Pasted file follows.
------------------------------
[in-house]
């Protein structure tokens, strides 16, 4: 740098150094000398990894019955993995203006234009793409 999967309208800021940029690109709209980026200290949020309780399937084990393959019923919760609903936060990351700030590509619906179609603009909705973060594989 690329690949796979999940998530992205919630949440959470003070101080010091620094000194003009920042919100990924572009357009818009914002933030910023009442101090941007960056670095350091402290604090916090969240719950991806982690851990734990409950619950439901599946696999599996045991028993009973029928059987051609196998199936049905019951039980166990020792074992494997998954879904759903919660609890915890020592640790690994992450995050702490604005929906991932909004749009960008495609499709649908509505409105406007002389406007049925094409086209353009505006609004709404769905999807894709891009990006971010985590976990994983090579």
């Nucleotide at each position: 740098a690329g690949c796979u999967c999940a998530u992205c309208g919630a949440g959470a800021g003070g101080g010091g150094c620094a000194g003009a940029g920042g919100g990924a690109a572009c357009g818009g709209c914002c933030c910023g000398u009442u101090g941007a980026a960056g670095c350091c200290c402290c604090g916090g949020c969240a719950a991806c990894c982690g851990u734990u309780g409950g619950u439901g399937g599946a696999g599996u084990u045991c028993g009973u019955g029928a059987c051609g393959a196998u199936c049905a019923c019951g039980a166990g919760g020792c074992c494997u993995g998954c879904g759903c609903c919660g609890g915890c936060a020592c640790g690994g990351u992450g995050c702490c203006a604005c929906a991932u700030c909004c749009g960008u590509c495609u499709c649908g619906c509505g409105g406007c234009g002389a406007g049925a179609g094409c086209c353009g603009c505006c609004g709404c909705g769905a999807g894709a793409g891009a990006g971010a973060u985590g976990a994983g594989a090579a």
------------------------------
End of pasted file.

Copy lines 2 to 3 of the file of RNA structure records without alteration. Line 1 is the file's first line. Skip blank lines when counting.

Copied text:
């Protein structure tokens, strides 16, 4: 740098150094000398990894019955993995203006234009793409 999967309208800021940029690109709209980026200290949020309780399937084990393959019923919760609903936060990351700030590509619906179609603009909705973060594989 690329690949796979999940998530992205919630949440959470003070101080010091620094000194003009920042919100990924572009357009818009914002933030910023009442101090941007960056670095350091402290604090916090969240719950991806982690851990734990409950619950439901599946696999599996045991028993009973029928059987051609196998199936049905019951039980166990020792074992494997998954879904759903919660609890915890020592640790690994992450995050702490604005929906991932909004749009960008495609499709649908509505409105406007002389406007049925094409086209353009505006609004709404769905999807894709891009990006971010985590976990994983090579």
């Nucleotide at each position: 740098a690329g690949c796979u999967c999940a998530u992205c309208g919630a949440g959470a800021g003070g101080g010091g150094c620094a000194g003009a940029g920042g919100g990924a690109a572009c357009g818009g709209c914002c933030c910023g000398u009442u101090g941007a980026a960056g670095c350091c200290c402290c604090g916090g949020c969240a719950a991806c990894c982690g851990u734990u309780g409950g619950u439901g399937g599946a696999g599996u084990u045991c028993g009973u019955g029928a059987c051609g393959a196998u199936c049905a019923c019951g039980a166990g919760g020792c074992c494997u993995g998954c879904g759903c609903c919660g609890g915890c936060a020592c640790g690994g990351u992450g995050c702490c203006a604005c929906a991932u700030c909004c749009g960008u590509c495609u499709c649908g619906c509505g409105g406007c234009g002389a406007g049925a179609g094409c086209c353009g603009c505006c609004g709404c909705g769905a999807g894709a793409g891009a990006g971010a973060u985590g976990a994983g594989a090579a």